Rahim Buford says it’s time for local leaders to act.
“At a time like this, we can’t play politics, because people’s lives are in danger.”
Buford manages the Nashville Community Bail Fund, a nonprofit organization that bails out people accused of low-level crimes who can’t afford the cost.
He says a lot of people have been calling since fears started growing about the virus. More than he can free on his own.
And Buford says a lot of people stuck in jail are unhealthy.
“Those who are elderly in jail, or even in prison, who have compromised immune systems, who have various debilitating diseases, they are at risk right now as we speak,” he says.
Many people in jail are medically fragile. According to the Bureau of Justice Statistics, nearly 45% have suffered from a chronic condition at some point, compared to about 27% of the general population.
They’re also far more likely to have high blood pressure, heart issues and asthma. And that can put them at a higher risk for complications, if they get the coronavirus.
“You are looking at people who literally cannot maintain a six-foot social distancing guidance, because they are living very close together,” says Jasmine Heiss. She’s a campaign director at the Vera Institute, a Brooklyn-based organization that advocates for criminal justice reform.
“They’re coming into that situation already in a tremendously vulnerable place,” she says.
Heiss says if drastic action isn’t taken, jails could see disproportionately high death rates. And she says that would be an excessive punishment for the inmates — many of whom haven’t even gone to trial.
“Given that the vast majority of people who are in jail are unconvicted, are serving sentences for fairly low-level offenses or have been locked up, for example, for violating the terms of their supervision,” Heiss says, “I think we all need to ask ourselves really critically, should that be a death sentence?”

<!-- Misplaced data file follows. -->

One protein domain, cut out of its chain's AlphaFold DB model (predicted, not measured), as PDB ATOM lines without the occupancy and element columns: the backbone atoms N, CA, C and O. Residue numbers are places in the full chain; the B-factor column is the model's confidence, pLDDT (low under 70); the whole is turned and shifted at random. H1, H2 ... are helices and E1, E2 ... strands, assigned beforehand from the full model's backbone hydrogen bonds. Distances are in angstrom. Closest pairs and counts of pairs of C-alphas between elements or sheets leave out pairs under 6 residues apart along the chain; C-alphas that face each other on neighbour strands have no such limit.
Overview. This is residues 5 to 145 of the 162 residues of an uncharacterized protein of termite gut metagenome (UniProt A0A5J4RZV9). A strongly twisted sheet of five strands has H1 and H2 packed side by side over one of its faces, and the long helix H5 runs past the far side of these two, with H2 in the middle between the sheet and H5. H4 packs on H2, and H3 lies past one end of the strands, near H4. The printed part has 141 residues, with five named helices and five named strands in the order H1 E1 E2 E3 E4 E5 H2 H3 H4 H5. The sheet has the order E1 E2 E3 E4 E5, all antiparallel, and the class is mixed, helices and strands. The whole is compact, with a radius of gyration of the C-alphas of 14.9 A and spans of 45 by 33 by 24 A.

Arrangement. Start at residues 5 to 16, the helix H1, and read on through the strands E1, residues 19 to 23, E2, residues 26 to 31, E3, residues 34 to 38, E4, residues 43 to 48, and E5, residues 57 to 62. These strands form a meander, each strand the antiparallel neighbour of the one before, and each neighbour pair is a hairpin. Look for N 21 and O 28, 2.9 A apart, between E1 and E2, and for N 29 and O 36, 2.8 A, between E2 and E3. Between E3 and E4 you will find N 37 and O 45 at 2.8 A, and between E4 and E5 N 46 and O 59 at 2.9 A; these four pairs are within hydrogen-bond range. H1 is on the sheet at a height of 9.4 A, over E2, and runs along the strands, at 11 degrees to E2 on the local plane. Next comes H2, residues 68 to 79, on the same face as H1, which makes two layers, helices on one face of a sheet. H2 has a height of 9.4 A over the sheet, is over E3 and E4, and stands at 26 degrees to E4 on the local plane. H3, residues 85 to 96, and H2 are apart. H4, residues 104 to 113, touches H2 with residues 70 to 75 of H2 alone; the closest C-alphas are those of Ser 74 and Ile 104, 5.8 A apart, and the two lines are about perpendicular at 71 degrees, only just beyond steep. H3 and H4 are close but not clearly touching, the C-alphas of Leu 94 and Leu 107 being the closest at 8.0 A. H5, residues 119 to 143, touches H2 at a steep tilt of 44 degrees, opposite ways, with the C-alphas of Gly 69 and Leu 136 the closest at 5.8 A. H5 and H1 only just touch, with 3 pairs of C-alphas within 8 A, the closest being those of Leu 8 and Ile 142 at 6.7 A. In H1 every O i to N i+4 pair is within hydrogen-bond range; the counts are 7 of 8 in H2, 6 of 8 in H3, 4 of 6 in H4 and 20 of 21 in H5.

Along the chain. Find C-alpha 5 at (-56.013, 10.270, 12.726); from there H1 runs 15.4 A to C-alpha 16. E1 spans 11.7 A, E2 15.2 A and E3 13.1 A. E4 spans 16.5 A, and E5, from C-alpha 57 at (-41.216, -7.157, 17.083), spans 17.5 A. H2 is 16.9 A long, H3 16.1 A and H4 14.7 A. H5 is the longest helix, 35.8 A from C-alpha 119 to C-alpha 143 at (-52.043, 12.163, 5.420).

Nashville’s sheriff and public defender are planning to release medically high-risk inmates, including several pregnant women. Work release participants are also being sent home.
Davidson County Presiding Judge Lynda Jones says judges are not being told to “give everybody a pass,” especially if someone faces violent charges.
Jones says judges have a lot of discretion. Which makes it hard to set a standard protocol.
“There’s a lot of players at the table. There’s not, like, one person who decides,” she says. “Everything’s on a case-by-case basis, because everything’s so unique. You can’t really have one blanket rule.”
But Jones says the courts are doing their best to avoid filling up the jails.
She says that, at this point, none of the inmates has been diagnosed with COVID-19. And that locking fewer people up will help keep those odds low.
“It’s, you know, kind of changing daily,” Jones says, “and we’re all trying to protect the public’s safety but also be mindful of, is it really necessary to have a DUI case serve his jail time in March or could he serve his jail time in April?”
Still, it’s not just up to the courts and the sheriff. Police and prosecutors ultimately decide who gets locked up in the first place.
The police department just announced it would give officers more discretion to write citations, instead of arresting people for misdemeanors.
The district attorney’s office hasn’t announced any plans to send fewer people to jail yet.
Samantha Max is a Report for America corps member.